Wenches, fairies, leprechauns and knights added even more color to the bright green hills of Frogtown over the weekend.

A welcome change from years past, the 18th annual Calaveras Celtic Faire at the Calaveras County Fairgrounds featured warm weather and sent more people in search of pints of Guinness than shots of whiskey.

But the half-hour-long lines died down as soon as bands, including Scottish headliner Wolfstone, took the stage.

The group's energetic performance featuring guitars, a fiddle, bagpipes and drums drew dancers to the front of the stage and left those still in the stands clapping to the beat.

The bright sunshine and festivities drew more than 20,000 people.

Many were Celtic Faire regulars, dressed in traditional kilts and flowing dresses.

Shawn Allyn, Chris Reguilon, Sally Rivers and Daniel Elm all part of The Guild of Santa Maria drove from the Bay Area to play an ambassadorial group from the Medici Court in Florence. Representing a Jesuit priest, entertainer, household steward and vintner, the four along with other players in the almost-40-member group relaxed yesterday afternoon after enjoying a traditional medieval feast and educating guests on European history.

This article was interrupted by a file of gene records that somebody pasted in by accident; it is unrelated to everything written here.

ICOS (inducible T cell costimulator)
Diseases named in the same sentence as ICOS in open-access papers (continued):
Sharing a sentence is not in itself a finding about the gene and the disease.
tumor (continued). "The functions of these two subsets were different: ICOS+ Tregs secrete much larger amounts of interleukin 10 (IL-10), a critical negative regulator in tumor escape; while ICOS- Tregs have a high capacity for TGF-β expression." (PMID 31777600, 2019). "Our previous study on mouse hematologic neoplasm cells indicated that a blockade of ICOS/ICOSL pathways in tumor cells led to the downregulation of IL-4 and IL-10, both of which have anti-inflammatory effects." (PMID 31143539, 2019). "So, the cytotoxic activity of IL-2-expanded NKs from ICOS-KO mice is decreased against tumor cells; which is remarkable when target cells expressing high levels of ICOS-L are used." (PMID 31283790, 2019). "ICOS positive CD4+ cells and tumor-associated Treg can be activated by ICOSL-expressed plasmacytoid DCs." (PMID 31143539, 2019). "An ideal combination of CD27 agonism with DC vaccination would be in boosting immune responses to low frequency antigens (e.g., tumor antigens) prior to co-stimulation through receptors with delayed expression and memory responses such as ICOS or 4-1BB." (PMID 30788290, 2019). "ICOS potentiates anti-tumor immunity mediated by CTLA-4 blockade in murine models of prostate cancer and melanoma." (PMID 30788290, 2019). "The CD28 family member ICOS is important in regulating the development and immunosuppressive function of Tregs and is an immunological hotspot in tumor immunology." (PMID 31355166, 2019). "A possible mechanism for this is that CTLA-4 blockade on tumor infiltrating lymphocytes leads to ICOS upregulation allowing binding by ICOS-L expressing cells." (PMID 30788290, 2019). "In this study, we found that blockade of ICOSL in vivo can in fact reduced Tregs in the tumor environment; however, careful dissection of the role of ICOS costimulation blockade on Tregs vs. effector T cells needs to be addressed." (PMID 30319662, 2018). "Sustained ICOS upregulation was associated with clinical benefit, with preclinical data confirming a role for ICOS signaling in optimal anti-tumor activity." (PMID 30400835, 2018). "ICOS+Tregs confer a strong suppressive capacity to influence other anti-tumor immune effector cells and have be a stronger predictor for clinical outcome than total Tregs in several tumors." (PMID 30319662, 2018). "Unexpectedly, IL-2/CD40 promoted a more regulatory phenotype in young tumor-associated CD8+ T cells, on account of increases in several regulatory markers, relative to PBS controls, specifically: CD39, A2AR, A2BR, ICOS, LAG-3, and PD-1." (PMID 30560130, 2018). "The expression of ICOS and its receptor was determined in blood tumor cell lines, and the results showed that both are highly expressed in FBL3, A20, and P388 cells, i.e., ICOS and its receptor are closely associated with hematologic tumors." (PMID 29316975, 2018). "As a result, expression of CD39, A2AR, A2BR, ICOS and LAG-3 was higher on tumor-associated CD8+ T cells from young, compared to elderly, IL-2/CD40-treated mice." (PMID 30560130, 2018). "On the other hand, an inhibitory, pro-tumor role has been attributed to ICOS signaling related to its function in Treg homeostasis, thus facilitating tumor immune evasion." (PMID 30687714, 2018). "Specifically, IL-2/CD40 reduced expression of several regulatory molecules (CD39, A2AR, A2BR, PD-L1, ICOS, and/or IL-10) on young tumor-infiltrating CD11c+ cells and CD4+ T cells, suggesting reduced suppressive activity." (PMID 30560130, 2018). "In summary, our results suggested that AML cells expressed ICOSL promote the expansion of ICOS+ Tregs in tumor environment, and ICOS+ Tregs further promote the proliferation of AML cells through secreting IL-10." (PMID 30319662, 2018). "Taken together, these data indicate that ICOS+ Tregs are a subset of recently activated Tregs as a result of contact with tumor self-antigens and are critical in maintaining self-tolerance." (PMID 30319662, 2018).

But other out-of-towners were still bustling around as a pink sunset settled over the green hills.

Costumer Vickie Dibble from Ventura helped Camarillo artist Sylvia Cochrane peddle mystic gossamer wings. The duo answered questions from little girls who dreamed of becoming fairies and young brides wanting fairy-like flower girls.

Dibble a quality assurance technical editor for the U.S. Navy during the week said she started helping Cochrane eight years ago with the handmade creations. Cochrane started selling the gauzy wares at Grateful Dead concerts 16 years ago, and now markets them at fairs and festivals.

"It's for childrens' dreams, to take flight," Dibble said, whose stand offers dragon wings for boys, and fairy wings, knotted skirts, magic wands and hair ribbons for girls.

The Celtic festival also drew thousands just out for a family day.

The Walker family, from Hayward, said they came to escape the city. Each one raved about the cuisine, music and how friendly everyone seemed.

"Sarah had a great time explaining to someone what a car was," said Deana Walker, of her 9-year-old daughter's meeting with a Medieval actor.

"They couldn't get the gas thing," Deana said. "They were thinking other than petroleum."

But Saturday evening, as the main stage quieted down and tourists retreated, some of those actors remained in costume. Drum circles sent rhythms star-ward and fire throwers showed off their skills late into the night.

Contact Genevieve Bookwalter at